The notion that someone is innocent until proven guilty is a guiding light for any country which places the right to a fair trial at the top of its priorities. Even in Western states which do value the ideal of a fair trial, people are sometimes arrested, or worse, based on the fact that they were presumed guilty. But usually, somewhere down the line, during the trial or even in the aftermath, the ideal of the fair trial comes back to center stage.
In Tehran, the notion of a fair trial is more akin to a fairy tale. “Criminals” are arrested, interrogated and tried based on the supposition that they are guilty and have to prove their innocence. In many cases, these “criminals” are summoned to court, without knowing why, are accused of crimes without being shown the evidence, are forbidden to meet their lawyers or have incompetent lawyers chosen for them. Why? Because for these “criminals”, their “crimes” are distinctly political in nature and “political criminals” in Iran can forget about a fair trial.
Of course, Iranian law and the Iranian constitution distinctly outline that anyone suspected of a crime has the right to a fair trial. But in Iran, the law is second to the needs of the regime and if someone criticizes the regime in any way, the regime can abuse the law under vague charges such as “spreading propaganda”, “national security” or “insulting the regime/the Supreme Leader/Islam/the Prophet” and the ominous Moharabeh (enmity against God)…all charges which can place an Iranian behind bars or strung from the gallows without a fair trial.
Here are a few examples which highlight the problem of striving for a fair trial in Iran:
- Nasrin Sotoudeh, a prominent human rights lawyer, is summoned to court but isn’t informed on what charges.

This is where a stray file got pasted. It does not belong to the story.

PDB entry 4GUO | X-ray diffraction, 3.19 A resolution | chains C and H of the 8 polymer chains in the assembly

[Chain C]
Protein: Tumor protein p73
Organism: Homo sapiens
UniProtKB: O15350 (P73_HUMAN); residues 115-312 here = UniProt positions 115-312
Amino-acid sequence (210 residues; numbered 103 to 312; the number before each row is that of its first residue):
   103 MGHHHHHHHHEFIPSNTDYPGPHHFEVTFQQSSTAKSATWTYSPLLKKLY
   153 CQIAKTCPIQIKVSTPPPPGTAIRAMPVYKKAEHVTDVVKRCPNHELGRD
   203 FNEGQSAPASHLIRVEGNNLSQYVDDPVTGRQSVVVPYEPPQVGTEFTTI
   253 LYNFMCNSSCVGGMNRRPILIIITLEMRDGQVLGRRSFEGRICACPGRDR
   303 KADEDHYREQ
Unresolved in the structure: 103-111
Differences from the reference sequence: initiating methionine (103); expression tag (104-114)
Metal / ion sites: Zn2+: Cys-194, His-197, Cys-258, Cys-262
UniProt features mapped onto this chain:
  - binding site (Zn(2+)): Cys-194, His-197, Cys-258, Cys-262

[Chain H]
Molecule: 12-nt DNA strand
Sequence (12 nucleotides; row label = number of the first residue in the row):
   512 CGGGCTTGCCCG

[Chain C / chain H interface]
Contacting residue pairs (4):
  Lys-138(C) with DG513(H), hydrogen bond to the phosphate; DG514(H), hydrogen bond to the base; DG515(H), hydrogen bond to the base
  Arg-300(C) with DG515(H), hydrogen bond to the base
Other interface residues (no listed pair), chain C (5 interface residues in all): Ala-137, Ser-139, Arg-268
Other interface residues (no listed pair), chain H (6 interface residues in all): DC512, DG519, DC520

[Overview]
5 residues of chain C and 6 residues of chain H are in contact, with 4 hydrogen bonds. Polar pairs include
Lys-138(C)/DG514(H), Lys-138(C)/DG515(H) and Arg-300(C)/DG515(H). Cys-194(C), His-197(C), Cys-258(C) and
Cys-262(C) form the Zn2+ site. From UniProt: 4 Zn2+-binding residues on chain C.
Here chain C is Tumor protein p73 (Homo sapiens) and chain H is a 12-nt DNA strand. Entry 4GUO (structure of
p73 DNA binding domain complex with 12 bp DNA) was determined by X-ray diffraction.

- Najibeh Salehzadeh, an Iranian woman charged with posting anti-Khamenei content on facebook, claims she never had an account and the prosecution isn’t sharing any of the “evidence” against her.
- The American-Iranian Robin Shahini has been formally charged but his lawyer “has not been granted access to the evidence being used against” him.
- Nazanin Ratcliffe, the British-Iranian mum imprisoned with her baby daughter while visiting her family in Iran and charged with trying to overthrow the regime, goes to a closed-door trial after meeting her lawyer only three days before the trial begains.
- Not only did Tehran execute 25 Kurdish political prisoners, it seems that they tortured them as well before executing them.
- Hassan Amini, a Sunni cleric who published a statement protesting the trials and executions of 20 Sunnis in one day, claiming that they “had been denied the most basic religious and legal rights to have a lawyer and defend themselves in an open trial” is himself charged with “acting against the state.
- Tehran arrests 11 Iranian Christians congregating in a house church and there still is no information as to their legal status.
- The mother of the Iranian nuclear scientist executed for spying for the US was not even made aware of the name of her son’s lawyer.
- The family of the executed Iranian political prisoner is denied the right to his body.
- Tehran executes a gay juvenile accused of “forced male-to-male intercourse” which he claims was consensual: “He had no access to a lawyer and the judiciary rushed through the investigation and prosecution, convicting and sentencing him to death within two months of his arrest”.
- Alireza Madadpour was arrested and executed for drug dealing after never meeting his lawyer and a trial which lasted 20 minutes.
Of course, these cases represent only a small fraction of the victims of unfair trials in Iran. The list seems endless but in the end the similarities are very clear: political prisoners, ie: people who criticize or oppose the regime in any way, can be arrested without being told of the charges they are under, can be interrogated and tortured for an unlimited time, can be denied access to lawyers, can be held incommunicado from their families and loved ones and will be forced to prove their innocence or profess their “regret” in order to gain their freedom.